Tuesday, June 7, 2011

Review: "Midnight in Paris"

Midnight in Paris is not Woody Allen's best work and it borrows elements from at least three of his more celebrated films, yet it comes together and forms a delightful package. There is a character who is reminiscent of Alan Alda's character in Crimes and Misdemeanors (1989), and a scene that brings back fond memories of Everyone Says I Love You (1996), but it is the theme of surreality that draws the most comparisons to the underrated The Purple Rose of Cairo (1985). I questioned the film's poster before seeing the film, and I will apologize for it. It does a fantastic job representing the surreal quality within. I will not, however, retract my criticisms of Owen Wilson. There is something common about his presence on screen and it does not reflect the traditionally neurotic Allen archetype, but he does a better than decent job in his role. We have all come to know that is the supporting roles in a Woody Allen film that are the juiciest, and our actors do not disappoint. Marion Cotillard shines in a role that showcases her bilingualism, much like Penélope Cruz in Vicky Cristina Barcelona (2008). I only wish that the film has focused a little more on Rachel McAdams in order to flesh out her character, which seemed too one dimensional. Woody Allen has made many films with New York City as a main character, and Paris receives the same treatment in Midnight in Paris. Having been to Paris many times, I can attest to its magic and the film frames the city beautifully. It is a city ripe for discovery. There is a revelation at the end of the film that I found to be very profound and I was impressed with how Allen and his characters achieved this so naturally. Woody Allen still has a few tricks up his sleeves and Midnight in Paris is an inspired film. Even with all its magic and mystery, it is a well plotted and well conceived film that does not fall into the trap of being too contrived or too campy.

Gil Pender (Wilson) has traveled to Paris with his fiancée Inez (McAdams) and her parents (Kurt Fuller and Mimi Kennedy). Gil is a successful Hollywood screenwriter, but he is extremely dissatisfied with his job and is in the midst of writing a novel. He gets little support from Inez, who wants to live in Hollywood and spend his money. Gil is very drawn to the City of Lights and the Parisian lifestyle, but has visions of living in Paris during the 1920s with his idols. Gil and Inez differ on every major issue and their incomparability is further highlighted when they run into an old college friend of Inez', Paul (Michael Sheen), who is cultured and academic. Inez immediately falls for Paul's charms and Gil begins to feel like an outcast. One night, while balking at a night of dancing, Gil finds himself wandering the streets of Paris alone and at the stroke of midnight an old Peugeot taxicab pulls up alongside him and he gets in. He ends up in the company of Zelda and F. Scott Fitzgerald (Allison Pill and Tom Hiddleston) at a party and eventually meets Ernest Hemingway (Corey Stoll). He can barely believe that he has been transported back to the 1920s. His behaviour alarms Inez and her parents, but the next night he tries unsuccessfully to bring Inez back in time with him. Gil then meets Gertrude Stein (Kathy Bates), who helps to give feedback on his writing, and Pablo Picasso (Marcial Di Fonzo Bo), but it is Picasso's mistress Adriana (Cotillard) who catches his eye. Gil finds himself falling in love with the past, and as his relationship with Adriana blossoms, his relationship with Inez begins to suffer.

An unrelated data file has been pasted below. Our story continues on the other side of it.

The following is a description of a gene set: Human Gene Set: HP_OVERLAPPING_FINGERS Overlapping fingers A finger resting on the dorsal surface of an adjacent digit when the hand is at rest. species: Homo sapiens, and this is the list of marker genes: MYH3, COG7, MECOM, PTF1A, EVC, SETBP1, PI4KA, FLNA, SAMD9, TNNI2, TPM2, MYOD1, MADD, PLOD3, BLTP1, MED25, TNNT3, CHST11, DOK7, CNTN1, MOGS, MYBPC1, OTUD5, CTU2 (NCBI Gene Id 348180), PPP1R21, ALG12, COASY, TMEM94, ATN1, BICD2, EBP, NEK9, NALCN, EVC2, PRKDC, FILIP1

As I further analyze Midnight in Paris in my head, I see another direct comparison to yet another Woody Allen film: the under-appreciated Deconstructing Harry (1997) about an author who is visited by his own characters. While watching this most recent film, I am unsure about whether or not Gil's trip to the past was real or if it was a figment of his imagination. I see no conclusive proof in the film that he was actually able to travel back to Paris in the 1920s. As with many of his films, Allen has a penchant for looking at the past. He has achieved something special with Midnight in Paris, something that I have not seen in most of his recent efforts. There is a complete story arc with honest character development. I will say, however, that Midnight in Paris is not as emotionally rich as my favourite Woody Allen films. It is much softer and sweeter without a great deal of focus on the inner complexities of the human psyche. Paris is a perfect city for Woody Allen to use to explore ideas of romance and nostalgia. He paints the city so beautifully, as he did so effortlessly to New York in Manhattan (1979), that the film often feels like a travelogue. But it does have a great story of self discovery with some great performances, including Adrien Brody as Salvador Dali, and Carla Bruni as a tour guide. Bruni, known the world over as the wife of French president Nicolas Sarkzoy, does an adequate job in a role that demands very little. Midnight in Paris is a great film because it is understated and has a great screenplay and skilled direction. We should be lucky that Woody Allen is still working and able to produce such a quality film. It has all everything a true Woody Allen fan looks for, but its minimalist approach has the ability to attract a wider audience.

My rating: 3.5 stars out of 4.

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